This is ironic, given that the Ruto administration has pledged to respect institutions. Besides, Gachagua has a background in paramilitary training. Former US President Trump attacked the Federal Bureau of Investigations (FBI) and other security agencies on many occasions and painted himself as the victim of their investigative activities. 

Gachagua appears to be intent on settling scores with the DCI. Last year Gachagua, then a Member of Parliament, was arrested by DCI agents and charged with crimes committed between 2013 and 2020. The counts included conspiracy to commit an offense of corruption, fraudulent acquisition of public property, conflict of interest, money laundering, and acquisition of proceeds of crime.

He was suspected of using proxies to fraudulently secure tenders through many companies, with himself as the sole beneficiary. 

The Asset Recovery Agency (ARA) filed a case to force Gachagua to forfeit more than Sh200 million in his accounts suspected to be proceeds of crime, money laundering, and corruption. A High Court judge found that the funds were liable for forfeiture to the government.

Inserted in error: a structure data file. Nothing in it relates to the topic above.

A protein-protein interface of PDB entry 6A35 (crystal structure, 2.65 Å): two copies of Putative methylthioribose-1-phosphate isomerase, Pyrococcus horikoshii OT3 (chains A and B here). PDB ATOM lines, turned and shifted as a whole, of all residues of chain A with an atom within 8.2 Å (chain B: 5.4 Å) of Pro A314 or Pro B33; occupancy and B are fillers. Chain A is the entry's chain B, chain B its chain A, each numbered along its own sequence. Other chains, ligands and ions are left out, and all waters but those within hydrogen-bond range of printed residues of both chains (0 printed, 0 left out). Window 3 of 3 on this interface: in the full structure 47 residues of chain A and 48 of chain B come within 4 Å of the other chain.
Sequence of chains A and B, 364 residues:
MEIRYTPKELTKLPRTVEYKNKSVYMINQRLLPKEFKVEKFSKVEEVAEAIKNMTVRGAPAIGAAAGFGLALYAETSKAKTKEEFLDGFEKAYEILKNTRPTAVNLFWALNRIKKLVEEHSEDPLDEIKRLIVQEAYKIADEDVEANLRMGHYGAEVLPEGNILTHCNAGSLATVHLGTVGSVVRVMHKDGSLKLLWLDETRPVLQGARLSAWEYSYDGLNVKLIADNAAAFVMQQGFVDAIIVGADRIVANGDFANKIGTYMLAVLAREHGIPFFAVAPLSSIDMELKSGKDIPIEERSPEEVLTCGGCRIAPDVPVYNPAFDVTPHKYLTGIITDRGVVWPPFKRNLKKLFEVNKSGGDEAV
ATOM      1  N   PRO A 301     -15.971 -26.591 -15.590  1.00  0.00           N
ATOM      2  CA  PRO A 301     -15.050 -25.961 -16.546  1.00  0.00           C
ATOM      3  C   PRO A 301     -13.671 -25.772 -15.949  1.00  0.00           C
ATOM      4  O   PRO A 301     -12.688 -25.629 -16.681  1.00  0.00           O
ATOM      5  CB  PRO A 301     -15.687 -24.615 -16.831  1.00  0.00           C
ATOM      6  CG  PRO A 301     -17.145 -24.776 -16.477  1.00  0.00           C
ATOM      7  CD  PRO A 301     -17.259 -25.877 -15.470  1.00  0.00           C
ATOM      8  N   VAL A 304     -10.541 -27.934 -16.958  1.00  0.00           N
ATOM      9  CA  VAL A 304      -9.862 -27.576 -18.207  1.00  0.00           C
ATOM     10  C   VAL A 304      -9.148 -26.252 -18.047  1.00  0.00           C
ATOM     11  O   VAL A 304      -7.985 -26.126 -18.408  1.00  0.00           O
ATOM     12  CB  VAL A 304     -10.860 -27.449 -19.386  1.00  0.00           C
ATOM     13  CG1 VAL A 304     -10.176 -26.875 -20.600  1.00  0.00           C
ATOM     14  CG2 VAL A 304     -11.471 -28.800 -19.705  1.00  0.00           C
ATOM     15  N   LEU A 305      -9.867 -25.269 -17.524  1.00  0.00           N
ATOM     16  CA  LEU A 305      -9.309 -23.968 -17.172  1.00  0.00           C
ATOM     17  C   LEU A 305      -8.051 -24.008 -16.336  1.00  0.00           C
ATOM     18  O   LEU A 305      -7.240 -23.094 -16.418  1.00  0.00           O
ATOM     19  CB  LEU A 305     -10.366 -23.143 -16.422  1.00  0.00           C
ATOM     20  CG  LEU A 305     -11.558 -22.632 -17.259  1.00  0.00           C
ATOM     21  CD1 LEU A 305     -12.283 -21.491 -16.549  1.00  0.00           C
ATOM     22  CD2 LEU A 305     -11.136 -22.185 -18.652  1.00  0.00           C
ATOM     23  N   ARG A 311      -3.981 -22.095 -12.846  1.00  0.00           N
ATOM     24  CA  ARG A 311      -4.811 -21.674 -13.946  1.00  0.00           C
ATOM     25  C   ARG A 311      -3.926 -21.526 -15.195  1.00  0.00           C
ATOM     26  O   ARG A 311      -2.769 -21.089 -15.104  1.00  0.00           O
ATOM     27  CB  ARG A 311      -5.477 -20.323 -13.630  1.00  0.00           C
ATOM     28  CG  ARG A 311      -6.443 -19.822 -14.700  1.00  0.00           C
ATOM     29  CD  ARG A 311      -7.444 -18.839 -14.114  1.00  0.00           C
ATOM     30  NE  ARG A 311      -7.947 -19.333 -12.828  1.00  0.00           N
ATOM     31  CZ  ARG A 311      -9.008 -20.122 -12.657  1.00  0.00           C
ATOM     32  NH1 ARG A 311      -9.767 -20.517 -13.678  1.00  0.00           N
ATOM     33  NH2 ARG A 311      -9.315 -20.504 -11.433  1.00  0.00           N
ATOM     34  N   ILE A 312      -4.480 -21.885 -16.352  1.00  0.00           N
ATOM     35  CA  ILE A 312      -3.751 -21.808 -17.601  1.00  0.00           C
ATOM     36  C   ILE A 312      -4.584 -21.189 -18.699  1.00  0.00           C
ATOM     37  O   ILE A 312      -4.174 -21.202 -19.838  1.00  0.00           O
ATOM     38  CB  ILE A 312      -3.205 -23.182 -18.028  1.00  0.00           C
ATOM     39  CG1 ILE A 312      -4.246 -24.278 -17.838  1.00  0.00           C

Gachagua also used the inauguration speech to acknowledge his immediate family “as a Christian” and appeared confused about his role in introducing the president. 

He thanked them for standing by him even when friends abandoned him after his arrest. For a campaign that ran on a populist agenda, it is surprising that he did not highlight the plight of the regular Kenyan referred to as “common mwananchi” or “Wanjiku” or, in the term used by the Kenya Kwanza Alliance – “hustler.” 

Gachagua may also have been speaking to others who perceive themselves as the president’s future successors. During the campaign period, many felt Gachagua was an underdog and not a good fit for the deputy president position.

He may have been projecting his resentment toward such people as he reminded them that there was a new sheriff in town, and he was the deputy.

Traditionally a deputy president takes a very low profile remaining in the shadows of the president. And even though the vice/deputy president is the second most powerful person after the president, the success of the holder of this position stems from mastering the art of staying in the shadows. Gachagua is already struggling to stay in the shadows.